Udi abl. –axo
‘open field, desert’ (dat.)
Udi k’%ava%n‘wilderness, open field’, dat. -a
Arm. k`alak` , Udi dat. –a
‘way’ (pl, dat2)
Udi yaq’, pl. -m-, dat2 –ox
‘suffer-see’ (masd., dat2)
Udi ak’sun‘to see’, dat2 –ux
‘suffer-see’ (masd., pl. erg.)
Udi ak’sun‘to see’, pl. -ug^-, erg. -on
‘suffering’ (1sg, perf2)
Udi 1sg -zu, perf2 -ey
‘shipwreck’ (mp, perf2)
Udi mpast -ac-, perf2 –ey
Udi q’a-n ‘and’
‘river’ (pl, abl)
Udi kur, pl. -m-, abl. –oxoc
‘three’ (coll., ord.)
Udi xib, ord. -un < *-um
The ‘Caucasian Albanian’ (Aluan) Inscriptions
(© Wolfgang Schulze 2003)
There exists a small corpus of so-called Caucasian Albanian or Aluan inscriptions the most famous of which is the Mingečaur inscription found in 1949 during excavations in the Mingečaur region in Central Azerbaijan (see . Although we cannot exclude the possibility that one or two of the (often fragmentary) inscriptions are fakes, we can still maintain that the major part of this corpus is related to and stems from the Old Udi period. Bascially, we have to deal with three types of inscriptions: a) a longer, running text on a pedestal; b) short texts on candleholders and roofing tiles, c) parts of Aluan alphabet lists. None of the texts has been safely read and interpreted so far. Nevertheless, those parts that are open to a linguistic interpretation clearly show that the underlying language is a variant of Old Udi. The following documentation of the inscriptions does not aim at a full interpretation. Rather, I will refer to those parts that evince an Udi origin (see Murav’ev 1981 for a description of the corpus).
T 1 (= Mingec^aur Pedestal, serving to carry a cross (Schulze) or throne (Gippert)) [ca. 60 x 60 cm]; Probably7th century AD.
See Gippert (in press) for the most recent and most detailed analysis.
1 (q’)iyas BE be(s)(i)(n)?o(l)o arah/c^Ene ei/n
?:dat3 God:gen ?:gen LOC verb:lverf2:3sg ?
‘For the X of God LOC X placed(?)’
2 h/c^Al yE owsena xosroo(w)_
? 27 year:dat Khosrow[:gen]
‘[…] in the year 27 of Khosrow’
4a __Aw/s. h/c^os/b/% (i)(n=p’?)isk’ap’osen bi
PN bischop:erg makeast
The present reading deviates in minor parts from the up to now most comprehensive and most reliable interpretation of the Mingec^aur inscription (Gippert (in press)) which also aims at situating the contents of the inscription into the clerical history of Albania. Here, I cannot discuss in details Gippert’s highly promissing and methodologically well-founded approach. Nevertheless, the reader should note that Gippert’s analysis for the first suggests an interpretation that seems to be coherent with both historical data and the findings related to the language of the Palimpsest. The following segments of the Mingec^aur inscription can be safely related to Udi or to the language of the Palimpsest:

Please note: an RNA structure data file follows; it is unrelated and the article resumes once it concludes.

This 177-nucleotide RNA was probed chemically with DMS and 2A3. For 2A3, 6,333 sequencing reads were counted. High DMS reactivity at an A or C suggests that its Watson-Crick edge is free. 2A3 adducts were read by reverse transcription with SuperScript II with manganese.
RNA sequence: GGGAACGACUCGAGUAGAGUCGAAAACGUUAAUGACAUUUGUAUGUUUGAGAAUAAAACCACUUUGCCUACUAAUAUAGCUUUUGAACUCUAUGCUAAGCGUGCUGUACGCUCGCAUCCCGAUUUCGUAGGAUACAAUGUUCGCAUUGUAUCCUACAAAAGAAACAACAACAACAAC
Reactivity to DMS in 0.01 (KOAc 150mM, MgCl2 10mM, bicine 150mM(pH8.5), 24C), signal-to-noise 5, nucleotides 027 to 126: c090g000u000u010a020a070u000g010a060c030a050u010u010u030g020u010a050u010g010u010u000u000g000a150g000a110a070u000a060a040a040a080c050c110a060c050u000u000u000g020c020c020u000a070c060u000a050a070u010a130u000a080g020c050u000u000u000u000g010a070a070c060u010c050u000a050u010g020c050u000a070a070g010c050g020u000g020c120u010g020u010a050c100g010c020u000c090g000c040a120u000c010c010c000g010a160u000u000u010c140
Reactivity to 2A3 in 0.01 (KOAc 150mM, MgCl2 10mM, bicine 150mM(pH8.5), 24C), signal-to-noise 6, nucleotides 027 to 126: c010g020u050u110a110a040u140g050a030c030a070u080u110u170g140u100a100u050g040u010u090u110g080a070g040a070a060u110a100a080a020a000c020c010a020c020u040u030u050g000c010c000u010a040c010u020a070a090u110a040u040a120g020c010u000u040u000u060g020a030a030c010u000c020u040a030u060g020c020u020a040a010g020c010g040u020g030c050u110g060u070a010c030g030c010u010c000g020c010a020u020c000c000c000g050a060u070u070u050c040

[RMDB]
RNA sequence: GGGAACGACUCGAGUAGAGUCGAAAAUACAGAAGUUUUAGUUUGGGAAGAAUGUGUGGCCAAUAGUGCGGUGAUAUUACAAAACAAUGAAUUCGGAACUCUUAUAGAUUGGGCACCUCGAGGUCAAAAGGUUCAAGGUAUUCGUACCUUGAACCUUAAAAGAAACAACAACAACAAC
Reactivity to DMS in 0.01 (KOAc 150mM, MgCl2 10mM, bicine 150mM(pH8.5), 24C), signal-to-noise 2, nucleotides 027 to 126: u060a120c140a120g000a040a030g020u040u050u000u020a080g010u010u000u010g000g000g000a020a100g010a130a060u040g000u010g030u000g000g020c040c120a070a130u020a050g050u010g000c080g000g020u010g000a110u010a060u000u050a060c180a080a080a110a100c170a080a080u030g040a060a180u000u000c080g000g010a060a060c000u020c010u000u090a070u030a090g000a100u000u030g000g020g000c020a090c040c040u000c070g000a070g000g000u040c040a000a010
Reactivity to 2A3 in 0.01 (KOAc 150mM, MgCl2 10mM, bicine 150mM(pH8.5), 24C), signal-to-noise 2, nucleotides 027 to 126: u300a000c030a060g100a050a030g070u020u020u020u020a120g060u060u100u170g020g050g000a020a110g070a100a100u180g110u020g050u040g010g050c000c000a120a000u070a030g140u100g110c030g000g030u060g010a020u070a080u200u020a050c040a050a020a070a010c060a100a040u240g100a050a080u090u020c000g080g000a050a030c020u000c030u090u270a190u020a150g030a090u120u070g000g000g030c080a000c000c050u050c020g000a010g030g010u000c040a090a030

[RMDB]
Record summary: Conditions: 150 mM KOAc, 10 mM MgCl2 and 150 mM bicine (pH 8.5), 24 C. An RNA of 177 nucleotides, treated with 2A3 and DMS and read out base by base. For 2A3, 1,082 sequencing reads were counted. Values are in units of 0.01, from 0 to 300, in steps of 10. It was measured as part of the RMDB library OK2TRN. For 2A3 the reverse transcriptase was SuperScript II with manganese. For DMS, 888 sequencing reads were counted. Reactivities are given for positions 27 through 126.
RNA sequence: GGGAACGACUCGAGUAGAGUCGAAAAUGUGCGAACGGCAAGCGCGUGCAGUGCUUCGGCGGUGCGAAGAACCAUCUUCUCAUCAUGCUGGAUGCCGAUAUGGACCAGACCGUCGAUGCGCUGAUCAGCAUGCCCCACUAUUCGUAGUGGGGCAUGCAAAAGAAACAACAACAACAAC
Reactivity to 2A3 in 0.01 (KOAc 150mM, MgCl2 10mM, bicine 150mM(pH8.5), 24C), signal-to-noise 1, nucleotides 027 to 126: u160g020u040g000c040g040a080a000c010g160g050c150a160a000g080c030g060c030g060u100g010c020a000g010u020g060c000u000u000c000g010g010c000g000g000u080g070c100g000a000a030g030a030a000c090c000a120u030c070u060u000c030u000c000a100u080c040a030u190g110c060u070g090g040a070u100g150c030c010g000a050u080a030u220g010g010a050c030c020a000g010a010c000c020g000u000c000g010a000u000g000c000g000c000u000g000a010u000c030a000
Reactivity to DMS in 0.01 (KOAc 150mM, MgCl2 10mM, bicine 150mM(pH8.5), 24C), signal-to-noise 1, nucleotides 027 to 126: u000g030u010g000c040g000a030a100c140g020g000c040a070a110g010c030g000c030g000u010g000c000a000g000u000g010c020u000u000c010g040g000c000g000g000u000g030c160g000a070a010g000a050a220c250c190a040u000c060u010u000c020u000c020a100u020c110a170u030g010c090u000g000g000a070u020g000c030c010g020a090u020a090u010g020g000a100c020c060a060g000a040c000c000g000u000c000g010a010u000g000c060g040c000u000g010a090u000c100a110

q’iyas (Gippert: miyas) Obviously the now lost Old Udi -s-Dative (‘dat3’)
BE Abbreviation of ‘god’ or ‘lord’ (= Palimpsest)
-hEne (?) = Palimpsest h-E-ne (be-perf2-3sg:foc)
owsena = Udi usen-a ‘in the year’
[s]er[b]- = Palimpsest serbaown ‘first’
-en = Udi ergative -en
biyay = Palimpsest biyay (doast)
T 2 (Candleholder, Mingečaur) [8 x 5 x 5 cm]
(Trever 1959:Tabl.35, new reading © W. Schulze 2003)
The four sides of the candleholder are not fully aligned. Hence, the restoration of the original lines is somewhat problematic. Nevertheless, a possible reading is:
za yog gokar(e)XE naibow b~E et’owX be(c)e
I:dat ? be=ungodlyerf2 servant God:gen this(?):dat2 begerf(?)
g^ahak’ hAwk’e q’a(g^).(x) biyay
? joy:3sg ? makeartast
The following elements can be identified:
za = Udi za ‘I:dat’
gokar(e)XE = Palimpsest gokarXE (Perf2), derived from Pal. karXesown
‘to save’, meaning of the preverbially
marked form probably ‘ungodly’ or ‘humble’ (< ‘not saved’ ?).
naibow = Palimpsest naibow ‘servant, slave’
b~E Abbreviation meaning ‘god’ or ‘lord’ (genitive or ergative)
hAwk’ = Palimpsest hAwk’ ‘joy’
biyay Palimpsest biyay (doast)
T 3 (Fragment of candleholder (?), Mingečaur) [16 x 4(,5) cm]
(Murav’ev 1981:275, new reading © W. Schulze 2003)
1(?) zow va ba(l)a oa[_____?]
I you:sg doart:fut ?
2(?) ……biya(y) [_____?]
3(?) ?iye bowq’ana [____?]
Old Udi segments are:
zow = Udi zu ‚I’
va = Udi va ‘you:sg:dat’
bala = Udi/Palimpsest b-ala ‘do-fut2’
biyay = Palimpsest biyay (doast)
bowq’ana = Palimpsest bowq’ana ‘beloved’
T 4 (Candleholder, Mingečaur) [18 x 11 x 10 cm]
(Murav’ev 1981:279, new reading © W. Schulze 2003)
The meaning of ki(W)pe [phonetically ki(dz)pe] is obscure. Obviously, we have to deal with a ‘simple’ perfect (-e) added to the light verb –p-. The initial form zow corresponds to Udi zu ‘I’.
T 5 (Roofing tile (?), Mingečaur) [10 x 10,5 cm]
(Murav’ev 1981:273, new reading © W. Schulze 2003)
1 zow m[_________]
2 bAwg^a[_______ ]
3 h~k’e zow[______]